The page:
Mason's successful policies in Northern Ireland earned the ire of nationalist MPs, which played a part in the March 1979 vote of no confidence, however, which the Labour government lost by only one vote, precipitating the 1979 general election. Nationalist MP Gerry Fitt abstained in the vote of no confidence, stating that he could not support a government with Mason as its Northern Ireland secretary.[4]

After Labour's election defeat in 1979 Mason came under increasing pressure from leftwingers in his constituency party under the influence of Arthur Scargill but did not countenance joining the Social Democratic Party. Mason received full police protection, over 30 years after leaving office. In 1982 the then Energy Secretary Nigel Lawson suggested to Margaret Thatcher that she should make Mason the next Coal Board chairman, but she refused, saying that Mason was "Not one of us". Instead, Ian MacGregor was appointed.[5]

Life Peer[edit]

After his retirement from the House of Commons at the 1987 general election, he was created a life peer on 20 October 1987 taking the title Baron Mason of Barnsley, of Barnsley in South Yorkshire.[6] With the death of Tony Benn on 14 March 2014, Mason is, with Denis Healey, one of the last two surviving Cabinet Ministers from Harold Wilson's first administration, as Minister of Power 1968-9 and President of the Board of Trade 1969-70.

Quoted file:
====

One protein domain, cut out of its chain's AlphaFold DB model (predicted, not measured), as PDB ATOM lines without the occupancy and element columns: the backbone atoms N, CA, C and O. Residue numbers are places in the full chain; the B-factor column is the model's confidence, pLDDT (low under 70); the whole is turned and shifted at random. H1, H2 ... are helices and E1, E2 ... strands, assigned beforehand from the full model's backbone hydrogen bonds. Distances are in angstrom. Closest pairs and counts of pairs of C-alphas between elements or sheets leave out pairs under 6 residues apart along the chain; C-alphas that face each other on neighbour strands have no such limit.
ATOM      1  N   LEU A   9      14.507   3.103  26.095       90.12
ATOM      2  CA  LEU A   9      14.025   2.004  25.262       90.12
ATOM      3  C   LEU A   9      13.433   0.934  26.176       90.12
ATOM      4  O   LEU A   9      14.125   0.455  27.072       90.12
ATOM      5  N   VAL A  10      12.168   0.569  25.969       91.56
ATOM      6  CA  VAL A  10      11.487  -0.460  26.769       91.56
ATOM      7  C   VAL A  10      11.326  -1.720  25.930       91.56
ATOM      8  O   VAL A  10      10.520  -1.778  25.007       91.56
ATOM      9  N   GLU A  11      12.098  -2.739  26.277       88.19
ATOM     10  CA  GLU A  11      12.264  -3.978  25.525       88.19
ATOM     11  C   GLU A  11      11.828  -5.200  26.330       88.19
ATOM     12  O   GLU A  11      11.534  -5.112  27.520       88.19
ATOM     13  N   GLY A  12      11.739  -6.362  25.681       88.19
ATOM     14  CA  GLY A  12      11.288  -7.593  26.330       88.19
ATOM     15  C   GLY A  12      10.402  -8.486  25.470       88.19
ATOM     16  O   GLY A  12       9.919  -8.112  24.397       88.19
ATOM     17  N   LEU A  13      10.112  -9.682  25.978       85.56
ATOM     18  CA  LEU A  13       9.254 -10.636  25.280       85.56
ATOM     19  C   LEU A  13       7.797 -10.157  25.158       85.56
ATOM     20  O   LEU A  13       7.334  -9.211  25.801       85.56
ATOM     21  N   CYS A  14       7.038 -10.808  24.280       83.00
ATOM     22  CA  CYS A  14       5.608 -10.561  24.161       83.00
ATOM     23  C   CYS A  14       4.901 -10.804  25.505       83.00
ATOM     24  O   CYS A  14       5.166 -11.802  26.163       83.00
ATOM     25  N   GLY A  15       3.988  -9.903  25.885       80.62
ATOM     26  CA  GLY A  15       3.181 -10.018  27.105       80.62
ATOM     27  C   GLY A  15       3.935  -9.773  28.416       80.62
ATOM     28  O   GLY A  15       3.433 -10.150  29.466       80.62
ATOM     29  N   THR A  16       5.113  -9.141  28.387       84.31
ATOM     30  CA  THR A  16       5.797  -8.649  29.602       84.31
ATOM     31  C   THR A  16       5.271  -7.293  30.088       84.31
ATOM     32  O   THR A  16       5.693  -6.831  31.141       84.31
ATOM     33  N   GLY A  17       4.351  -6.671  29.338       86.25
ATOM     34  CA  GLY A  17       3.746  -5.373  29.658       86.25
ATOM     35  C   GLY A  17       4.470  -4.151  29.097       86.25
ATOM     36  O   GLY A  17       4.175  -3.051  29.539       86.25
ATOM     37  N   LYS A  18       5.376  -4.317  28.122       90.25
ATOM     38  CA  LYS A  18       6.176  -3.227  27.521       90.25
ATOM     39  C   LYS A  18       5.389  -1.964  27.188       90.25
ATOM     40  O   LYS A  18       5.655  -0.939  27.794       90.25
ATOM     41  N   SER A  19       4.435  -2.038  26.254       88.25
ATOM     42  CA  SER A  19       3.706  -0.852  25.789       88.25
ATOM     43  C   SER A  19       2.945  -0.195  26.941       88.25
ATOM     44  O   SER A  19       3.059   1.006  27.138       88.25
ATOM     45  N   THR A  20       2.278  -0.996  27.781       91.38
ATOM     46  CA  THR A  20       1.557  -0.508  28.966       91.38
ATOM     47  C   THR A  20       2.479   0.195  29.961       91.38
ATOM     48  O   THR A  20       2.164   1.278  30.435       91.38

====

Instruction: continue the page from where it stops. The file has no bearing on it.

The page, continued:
References[edit]

  1. ^ "Birthday's today". The Telegraph. 18 April 2012. Retrieved 14 April 2014. Lord Mason of Barnsley, former Labour Government Minister, 88 
  2. ^ [1][dead link]
  3. ^ Johnston, Wesley. http://www.wesleyjohnston.com/users/ireland/past/troubles/deaths_by_year.html. Retrieved 22 September 2013.  Missing or empty |title= (help)
  4. ^ "Lord Fitt". Daily Telegraph. Telegraph Media Group. 27 August 2005. Retrieved 25 December 2012. His influence on the British government sharply diminished in 1976 with the advent that year of Mason as Secretary of State. "He's an anti-Irish wee git", Fitt told journalists; but perhaps Mason's worst sin was that he ignored the MP for West Belfast. Fitt took his revenge in the crucial vote on the Labour government's bill for Scottish devolution. He could not bring himself, he explained, to vote for a government with Mason as Ulster Secretary, against a background of alleged police brutality in the province. The government, defeated by one vote, resigned; the radical Gerry Fitt had helped to usher in the rule of Mrs Thatcher. 
  5. ^ Nigel Lawson -The View from No.11: Memoirs of a Tory Radical
  6. ^ The London Gazette: no. 51099. p. 13091. 23 October 1987.

External links[edit]

Parliament of the United Kingdom
Preceded by
Sidney Schofield
Member of Parliament for Barnsley
19531983
Constituency abolished
New constituency Member of Parliament for Barnsley Central
19831987
Succeeded by
Eric Illsley
Political offices
Preceded by
Edward Short
Postmaster General
1968
Succeeded by
John Stonehouse
Preceded by
Ray Gunter
Minister of Power
1968–1969
Position abolished
Preceded by
Anthony Crosland
President of the Board of Trade
1969–1970
Succeeded by
Michael Noble
Preceded by
Ian Gilmour
Secretary of State for Defence
1974–1976
Succeeded by
Fred Mulley
Preceded by
Merlyn Rees
Secretary of State for Northern Ireland
1976–1979
Succeeded by
Humphrey Atkins